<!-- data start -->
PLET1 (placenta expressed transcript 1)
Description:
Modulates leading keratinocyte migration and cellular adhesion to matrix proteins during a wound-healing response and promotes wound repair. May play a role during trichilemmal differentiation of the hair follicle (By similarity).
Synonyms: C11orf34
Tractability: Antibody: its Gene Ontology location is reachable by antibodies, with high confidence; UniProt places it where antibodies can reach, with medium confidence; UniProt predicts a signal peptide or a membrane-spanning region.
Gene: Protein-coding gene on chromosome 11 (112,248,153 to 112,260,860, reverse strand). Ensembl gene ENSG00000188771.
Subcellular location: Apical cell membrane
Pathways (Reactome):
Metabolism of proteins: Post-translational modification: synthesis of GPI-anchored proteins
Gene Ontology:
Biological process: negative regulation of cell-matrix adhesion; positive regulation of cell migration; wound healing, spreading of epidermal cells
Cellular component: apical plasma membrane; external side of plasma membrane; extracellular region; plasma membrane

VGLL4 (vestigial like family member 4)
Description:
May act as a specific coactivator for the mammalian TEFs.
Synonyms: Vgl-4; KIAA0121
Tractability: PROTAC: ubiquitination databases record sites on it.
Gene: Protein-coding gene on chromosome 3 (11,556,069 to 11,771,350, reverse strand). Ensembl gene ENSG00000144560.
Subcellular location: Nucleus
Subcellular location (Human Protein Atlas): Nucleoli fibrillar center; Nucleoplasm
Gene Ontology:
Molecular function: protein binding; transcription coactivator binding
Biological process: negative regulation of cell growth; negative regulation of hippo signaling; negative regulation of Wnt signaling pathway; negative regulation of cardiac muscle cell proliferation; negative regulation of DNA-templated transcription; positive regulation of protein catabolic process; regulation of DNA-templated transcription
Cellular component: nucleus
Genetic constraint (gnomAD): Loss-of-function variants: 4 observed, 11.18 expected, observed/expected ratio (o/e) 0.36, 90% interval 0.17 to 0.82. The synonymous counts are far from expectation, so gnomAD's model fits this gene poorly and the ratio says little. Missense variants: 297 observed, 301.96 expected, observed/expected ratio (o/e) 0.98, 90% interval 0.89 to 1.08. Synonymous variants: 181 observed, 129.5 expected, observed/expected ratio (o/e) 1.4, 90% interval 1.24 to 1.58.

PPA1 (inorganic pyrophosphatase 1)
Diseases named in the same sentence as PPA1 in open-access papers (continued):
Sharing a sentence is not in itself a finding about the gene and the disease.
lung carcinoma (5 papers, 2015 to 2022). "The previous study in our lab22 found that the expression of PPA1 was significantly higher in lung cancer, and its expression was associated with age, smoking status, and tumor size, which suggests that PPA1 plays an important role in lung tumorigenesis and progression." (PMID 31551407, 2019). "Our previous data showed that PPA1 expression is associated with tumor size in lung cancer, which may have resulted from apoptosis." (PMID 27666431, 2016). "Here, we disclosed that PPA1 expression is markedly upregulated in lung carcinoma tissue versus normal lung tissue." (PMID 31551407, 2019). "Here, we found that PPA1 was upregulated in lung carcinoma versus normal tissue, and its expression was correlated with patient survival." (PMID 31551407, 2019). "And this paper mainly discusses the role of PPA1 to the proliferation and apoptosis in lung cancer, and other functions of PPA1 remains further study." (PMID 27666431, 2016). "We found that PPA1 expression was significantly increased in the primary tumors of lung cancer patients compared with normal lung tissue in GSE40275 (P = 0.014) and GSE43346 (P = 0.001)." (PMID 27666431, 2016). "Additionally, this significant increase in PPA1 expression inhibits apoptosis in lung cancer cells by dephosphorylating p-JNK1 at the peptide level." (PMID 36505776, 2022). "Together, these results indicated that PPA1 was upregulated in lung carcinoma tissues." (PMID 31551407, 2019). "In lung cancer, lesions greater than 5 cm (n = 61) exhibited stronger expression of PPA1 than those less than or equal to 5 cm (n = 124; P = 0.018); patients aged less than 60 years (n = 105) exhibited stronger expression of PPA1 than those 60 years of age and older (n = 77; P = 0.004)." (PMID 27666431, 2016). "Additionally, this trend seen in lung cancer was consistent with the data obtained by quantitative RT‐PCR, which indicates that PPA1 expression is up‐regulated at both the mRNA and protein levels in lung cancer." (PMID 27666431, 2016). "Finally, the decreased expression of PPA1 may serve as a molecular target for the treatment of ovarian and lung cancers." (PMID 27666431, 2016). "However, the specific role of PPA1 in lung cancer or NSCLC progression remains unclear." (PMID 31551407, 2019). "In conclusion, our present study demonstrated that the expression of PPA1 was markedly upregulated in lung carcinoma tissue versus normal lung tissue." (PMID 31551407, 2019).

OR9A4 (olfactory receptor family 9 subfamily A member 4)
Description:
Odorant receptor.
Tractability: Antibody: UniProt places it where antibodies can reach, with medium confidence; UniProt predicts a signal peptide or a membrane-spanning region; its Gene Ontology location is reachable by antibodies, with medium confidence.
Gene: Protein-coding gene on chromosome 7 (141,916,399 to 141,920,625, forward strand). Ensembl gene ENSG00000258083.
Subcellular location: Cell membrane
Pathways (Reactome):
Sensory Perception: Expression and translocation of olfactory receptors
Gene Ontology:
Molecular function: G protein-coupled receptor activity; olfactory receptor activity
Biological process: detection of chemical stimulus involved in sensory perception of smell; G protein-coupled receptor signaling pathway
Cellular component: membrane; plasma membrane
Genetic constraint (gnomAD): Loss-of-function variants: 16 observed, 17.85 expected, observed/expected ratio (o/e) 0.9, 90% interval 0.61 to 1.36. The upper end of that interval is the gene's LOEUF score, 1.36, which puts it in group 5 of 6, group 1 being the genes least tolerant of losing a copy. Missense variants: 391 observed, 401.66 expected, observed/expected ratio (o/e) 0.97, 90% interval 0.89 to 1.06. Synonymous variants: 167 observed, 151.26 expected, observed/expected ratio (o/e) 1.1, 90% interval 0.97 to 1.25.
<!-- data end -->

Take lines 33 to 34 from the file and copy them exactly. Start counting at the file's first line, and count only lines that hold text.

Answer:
Tractability: Antibody: UniProt places it where antibodies can reach, with medium confidence; UniProt predicts a signal peptide or a membrane-spanning region; its Gene Ontology location is reachable by antibodies, with medium confidence.
Gene: Protein-coding gene on chromosome 7 (141,916,399 to 141,920,625, forward strand). Ensembl gene ENSG00000258083.